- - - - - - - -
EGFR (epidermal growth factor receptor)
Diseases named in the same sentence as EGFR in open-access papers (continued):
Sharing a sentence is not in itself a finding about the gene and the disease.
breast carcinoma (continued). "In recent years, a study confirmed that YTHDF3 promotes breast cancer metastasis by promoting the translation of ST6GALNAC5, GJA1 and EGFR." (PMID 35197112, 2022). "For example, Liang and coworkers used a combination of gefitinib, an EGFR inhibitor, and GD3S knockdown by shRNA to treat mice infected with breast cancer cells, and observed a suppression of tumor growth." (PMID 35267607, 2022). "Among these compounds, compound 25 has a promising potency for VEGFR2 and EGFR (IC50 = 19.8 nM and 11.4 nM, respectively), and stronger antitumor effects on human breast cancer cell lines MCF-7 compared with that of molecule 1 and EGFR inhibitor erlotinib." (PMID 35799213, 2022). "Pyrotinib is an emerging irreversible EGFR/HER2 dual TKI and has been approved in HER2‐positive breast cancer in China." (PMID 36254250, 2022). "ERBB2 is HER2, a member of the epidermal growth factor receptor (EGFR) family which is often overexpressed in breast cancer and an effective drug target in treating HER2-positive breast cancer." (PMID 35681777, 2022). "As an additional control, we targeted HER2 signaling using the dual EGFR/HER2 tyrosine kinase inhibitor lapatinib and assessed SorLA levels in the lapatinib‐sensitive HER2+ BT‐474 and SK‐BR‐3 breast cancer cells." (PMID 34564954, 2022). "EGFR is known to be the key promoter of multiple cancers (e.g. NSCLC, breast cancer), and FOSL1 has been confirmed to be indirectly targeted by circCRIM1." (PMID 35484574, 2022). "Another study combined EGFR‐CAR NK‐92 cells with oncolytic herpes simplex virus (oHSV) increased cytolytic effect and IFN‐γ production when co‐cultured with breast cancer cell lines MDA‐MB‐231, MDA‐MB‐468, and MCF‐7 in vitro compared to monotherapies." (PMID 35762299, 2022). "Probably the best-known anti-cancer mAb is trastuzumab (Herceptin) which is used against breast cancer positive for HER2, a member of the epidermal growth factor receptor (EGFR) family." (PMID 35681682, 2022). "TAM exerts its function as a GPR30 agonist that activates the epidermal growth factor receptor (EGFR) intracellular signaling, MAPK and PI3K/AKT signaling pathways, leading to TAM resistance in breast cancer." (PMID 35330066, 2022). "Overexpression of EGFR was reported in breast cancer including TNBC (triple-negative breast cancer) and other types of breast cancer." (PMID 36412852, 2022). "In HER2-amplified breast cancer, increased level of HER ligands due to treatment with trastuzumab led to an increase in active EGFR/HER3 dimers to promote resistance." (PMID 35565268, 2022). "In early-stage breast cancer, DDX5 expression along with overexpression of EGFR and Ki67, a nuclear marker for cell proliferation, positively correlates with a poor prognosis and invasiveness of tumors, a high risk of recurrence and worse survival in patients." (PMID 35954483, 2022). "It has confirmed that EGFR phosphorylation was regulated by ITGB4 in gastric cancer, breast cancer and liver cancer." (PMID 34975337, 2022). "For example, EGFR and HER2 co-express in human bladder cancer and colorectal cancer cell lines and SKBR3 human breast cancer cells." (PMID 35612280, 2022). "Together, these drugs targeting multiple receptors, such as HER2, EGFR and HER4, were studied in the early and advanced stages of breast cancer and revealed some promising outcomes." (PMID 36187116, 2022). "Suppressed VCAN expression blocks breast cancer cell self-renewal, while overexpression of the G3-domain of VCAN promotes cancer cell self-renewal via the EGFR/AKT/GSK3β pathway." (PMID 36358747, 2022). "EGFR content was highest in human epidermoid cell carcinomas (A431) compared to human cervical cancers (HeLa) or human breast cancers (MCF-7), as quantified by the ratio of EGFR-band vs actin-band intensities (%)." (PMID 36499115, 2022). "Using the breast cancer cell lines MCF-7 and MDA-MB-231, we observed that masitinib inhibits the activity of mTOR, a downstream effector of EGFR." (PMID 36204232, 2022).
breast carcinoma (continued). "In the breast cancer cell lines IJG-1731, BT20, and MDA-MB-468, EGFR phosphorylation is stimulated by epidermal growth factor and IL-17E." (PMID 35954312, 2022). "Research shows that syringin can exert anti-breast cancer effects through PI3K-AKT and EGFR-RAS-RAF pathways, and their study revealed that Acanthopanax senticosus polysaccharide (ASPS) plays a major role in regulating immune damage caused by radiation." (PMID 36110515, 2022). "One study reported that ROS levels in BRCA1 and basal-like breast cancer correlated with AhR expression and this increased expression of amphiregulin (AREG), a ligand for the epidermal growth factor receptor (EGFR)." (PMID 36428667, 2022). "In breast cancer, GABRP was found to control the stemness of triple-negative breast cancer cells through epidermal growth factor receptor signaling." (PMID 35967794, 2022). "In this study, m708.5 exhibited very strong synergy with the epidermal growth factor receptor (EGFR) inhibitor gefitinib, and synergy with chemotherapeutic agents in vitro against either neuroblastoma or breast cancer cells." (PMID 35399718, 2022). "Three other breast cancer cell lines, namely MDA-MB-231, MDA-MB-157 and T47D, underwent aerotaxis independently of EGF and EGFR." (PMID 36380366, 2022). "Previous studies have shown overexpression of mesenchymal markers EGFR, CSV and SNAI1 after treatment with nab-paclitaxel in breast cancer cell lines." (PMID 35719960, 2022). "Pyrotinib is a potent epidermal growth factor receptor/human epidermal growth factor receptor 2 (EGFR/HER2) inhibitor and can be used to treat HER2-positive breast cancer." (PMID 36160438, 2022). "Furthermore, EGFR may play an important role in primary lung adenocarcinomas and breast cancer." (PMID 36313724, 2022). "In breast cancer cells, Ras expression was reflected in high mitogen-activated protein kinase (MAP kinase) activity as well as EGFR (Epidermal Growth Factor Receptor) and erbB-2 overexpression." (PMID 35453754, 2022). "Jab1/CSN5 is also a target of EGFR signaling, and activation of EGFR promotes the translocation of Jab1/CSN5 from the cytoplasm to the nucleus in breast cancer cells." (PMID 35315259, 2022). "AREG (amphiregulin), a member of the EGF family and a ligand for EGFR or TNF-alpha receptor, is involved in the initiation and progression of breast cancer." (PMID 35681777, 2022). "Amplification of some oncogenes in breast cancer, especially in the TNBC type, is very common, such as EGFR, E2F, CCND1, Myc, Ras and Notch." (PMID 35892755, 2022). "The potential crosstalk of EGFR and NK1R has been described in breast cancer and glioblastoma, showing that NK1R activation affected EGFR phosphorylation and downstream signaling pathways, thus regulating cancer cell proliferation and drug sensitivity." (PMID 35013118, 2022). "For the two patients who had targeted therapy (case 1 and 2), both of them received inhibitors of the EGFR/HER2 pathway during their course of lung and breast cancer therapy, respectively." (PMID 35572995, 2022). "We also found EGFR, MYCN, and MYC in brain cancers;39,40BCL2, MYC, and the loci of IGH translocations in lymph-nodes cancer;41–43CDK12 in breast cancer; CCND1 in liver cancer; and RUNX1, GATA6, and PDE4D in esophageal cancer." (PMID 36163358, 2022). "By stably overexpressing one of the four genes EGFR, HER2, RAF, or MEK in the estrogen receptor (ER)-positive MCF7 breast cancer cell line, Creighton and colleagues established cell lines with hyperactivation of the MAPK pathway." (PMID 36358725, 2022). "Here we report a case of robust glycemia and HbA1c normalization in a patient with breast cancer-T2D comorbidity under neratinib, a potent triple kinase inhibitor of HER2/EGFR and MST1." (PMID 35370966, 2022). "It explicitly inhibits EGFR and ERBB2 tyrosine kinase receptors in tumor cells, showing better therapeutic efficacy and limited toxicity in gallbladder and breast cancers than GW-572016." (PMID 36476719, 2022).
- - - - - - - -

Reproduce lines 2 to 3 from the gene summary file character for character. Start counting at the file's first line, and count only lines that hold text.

Diseases named in the same sentence as EGFR in open-access papers (continued):
Sharing a sentence is not in itself a finding about the gene and the disease.